The UN climate summit in December will give more attention to how trade can help accelerate the clean energy transition and cut global emissions.
© Shutterstock balipadma | Offshore wind turbines on the coast of Copenhagen in Denmark
The Intergovernmental Panel on Climate Change (IPCC) – a body of the world’s leading climate scientists – warns that limiting global warming to 1.5°C will require achieving net-zero CO2 emissions worldwide by 2050.
To achieve this, trade must play its part since the global production and distribution of goods and services contributes to roughly a quarter of all emissions.
The upcoming COP28 UN climate summit, slated for 30 November to 12 December in Dubai, will spotlight the role of trade in goods and services and trade policy can play in bolstering and accelerating the clean energy transition.
The conference, hosted by the United Arab Emirates (UAE), will dedicate an entire day to discussions on trade, the first of its kind within the context of a UN climate conference.
“Trade Day” at COP28 will highlight trade’s potential as a catalyst for climate-smart development, focusing on issues like value-chain decarbonization and resilience.
UNCTAD is partnering with the UAE, the World Trade Organization (WTO) and other global organizations like the World Economic Forum and the International Chamber of Commerce to shape the day’s discussions.
This alliance will help build a collective understanding of how a robust multilateral trading system can support climate goals in a way that benefits all countries.
“UNCTAD is pleased to contribute to shaping the first-ever Trade Day at COP28,” UNCTAD Secretary-General Rebeca Grynspan said.
“We look forward to working together with the host country and our partners to show how trade can be a powerful tool for climate action and accelerate the just and clean energy transition around the globe.”
The green power of trade
UNCTAD estimates show that trade in environmentally friendly goods – those designed to use fewer resources or cause less pollution – increased by about 4% in the second half of 2022, reaching a record $1.9 trillion.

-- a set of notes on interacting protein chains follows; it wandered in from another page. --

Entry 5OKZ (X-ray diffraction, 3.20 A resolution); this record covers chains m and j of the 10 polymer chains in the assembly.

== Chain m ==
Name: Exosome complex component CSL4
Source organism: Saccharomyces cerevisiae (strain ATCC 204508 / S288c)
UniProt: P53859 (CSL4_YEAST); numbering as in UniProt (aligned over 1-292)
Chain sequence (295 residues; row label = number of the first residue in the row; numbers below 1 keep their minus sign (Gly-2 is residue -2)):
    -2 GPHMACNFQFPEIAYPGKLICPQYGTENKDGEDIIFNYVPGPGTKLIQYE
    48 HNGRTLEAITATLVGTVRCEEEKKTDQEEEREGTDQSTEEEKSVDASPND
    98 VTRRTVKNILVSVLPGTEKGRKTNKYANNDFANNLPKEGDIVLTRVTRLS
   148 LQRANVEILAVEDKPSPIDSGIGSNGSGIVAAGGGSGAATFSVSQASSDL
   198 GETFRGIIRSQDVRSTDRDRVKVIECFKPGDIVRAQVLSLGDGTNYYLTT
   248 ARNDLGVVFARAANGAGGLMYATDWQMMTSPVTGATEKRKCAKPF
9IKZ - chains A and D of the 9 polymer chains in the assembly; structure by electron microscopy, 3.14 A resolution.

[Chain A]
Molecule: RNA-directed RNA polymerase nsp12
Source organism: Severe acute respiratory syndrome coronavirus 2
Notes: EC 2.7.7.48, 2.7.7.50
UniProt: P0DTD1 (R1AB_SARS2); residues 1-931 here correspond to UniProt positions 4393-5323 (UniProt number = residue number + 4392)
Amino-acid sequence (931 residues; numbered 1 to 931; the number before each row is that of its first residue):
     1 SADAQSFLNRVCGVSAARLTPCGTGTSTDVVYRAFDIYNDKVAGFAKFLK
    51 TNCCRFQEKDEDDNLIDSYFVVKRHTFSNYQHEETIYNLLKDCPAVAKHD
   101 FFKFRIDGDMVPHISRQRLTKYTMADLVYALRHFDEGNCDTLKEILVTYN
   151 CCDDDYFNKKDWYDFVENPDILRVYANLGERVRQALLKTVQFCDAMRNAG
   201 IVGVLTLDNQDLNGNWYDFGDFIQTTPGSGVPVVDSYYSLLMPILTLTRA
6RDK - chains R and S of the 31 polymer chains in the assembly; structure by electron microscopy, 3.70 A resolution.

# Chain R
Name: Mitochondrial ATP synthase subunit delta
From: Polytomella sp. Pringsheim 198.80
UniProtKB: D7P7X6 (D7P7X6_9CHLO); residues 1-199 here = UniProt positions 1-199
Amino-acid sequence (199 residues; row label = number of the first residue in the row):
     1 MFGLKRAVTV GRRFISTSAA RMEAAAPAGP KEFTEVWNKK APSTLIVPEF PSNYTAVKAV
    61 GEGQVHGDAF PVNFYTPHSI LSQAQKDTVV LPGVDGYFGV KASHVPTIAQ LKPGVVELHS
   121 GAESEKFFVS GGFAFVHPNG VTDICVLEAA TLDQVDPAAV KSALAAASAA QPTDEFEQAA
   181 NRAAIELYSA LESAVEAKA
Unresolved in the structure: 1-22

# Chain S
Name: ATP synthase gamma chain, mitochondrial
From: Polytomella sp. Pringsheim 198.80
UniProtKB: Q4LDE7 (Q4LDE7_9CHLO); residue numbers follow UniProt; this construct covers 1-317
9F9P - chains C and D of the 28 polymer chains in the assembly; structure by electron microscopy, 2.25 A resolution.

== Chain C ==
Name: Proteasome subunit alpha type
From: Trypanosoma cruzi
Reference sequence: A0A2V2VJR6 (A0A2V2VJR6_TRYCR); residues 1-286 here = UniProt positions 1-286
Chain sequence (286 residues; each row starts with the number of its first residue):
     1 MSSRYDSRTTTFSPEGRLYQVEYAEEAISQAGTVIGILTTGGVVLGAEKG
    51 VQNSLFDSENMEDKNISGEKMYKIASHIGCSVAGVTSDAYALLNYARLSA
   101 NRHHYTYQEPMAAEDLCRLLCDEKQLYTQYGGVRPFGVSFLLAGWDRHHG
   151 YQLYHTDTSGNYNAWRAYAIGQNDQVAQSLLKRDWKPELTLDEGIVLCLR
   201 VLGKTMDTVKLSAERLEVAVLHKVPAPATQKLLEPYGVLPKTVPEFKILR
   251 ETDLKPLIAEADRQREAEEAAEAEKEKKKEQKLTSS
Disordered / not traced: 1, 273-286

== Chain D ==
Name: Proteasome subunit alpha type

Goods like electric vehicles, non-plastic packaging (+20%), and wind turbines (+10%) saw especially high growth.
Trade can provide more countries with access to environmentally preferable goods and services, as well as facilitate the transfer of technologies and know-how, which are critical to boosting innovation and building capabilities to support mitigation and adaptation efforts in all countries.
For instance, trade policy could support developing countries by promoting the spread of emerging renewable energy systems and technologies. This was reaffirmed at the recently held 10th session of UNCTAD's multi-year expert meeting on trade, services and development, which underscored the need to ensure sustained access to and supply of quality services as a pre-condition for the success of energy transition projects in both developed and developing countries.
Trade measures including tariffs, market-based mechanisms, subsidies and relevant regulations can also speed up the energy transition, create markets for carbon-efficient products and help phase out unsustainable economic activities.
However, they can also have negative spillover effects for trade partners if not carefully designed, particularly affecting developing countries that have less capacity to respond to the changes.
UNCTAD recently mapped over 1,000 climate change-related non-tariff measures introduced by around 100 countries.
"We must ensure that trade policies advance countries’ abilities to achieve their nationally determined contributions to the Paris Agreement without hindering others from achieving theirs,” said Chantal Line Carpentier, head of UNCTAD’s trade, environment, climate change and sustainable development branch.
“UNCTAD is committed to contributing to a Trade Day that strikes the right balance and ensures support measures for countries with less capacity."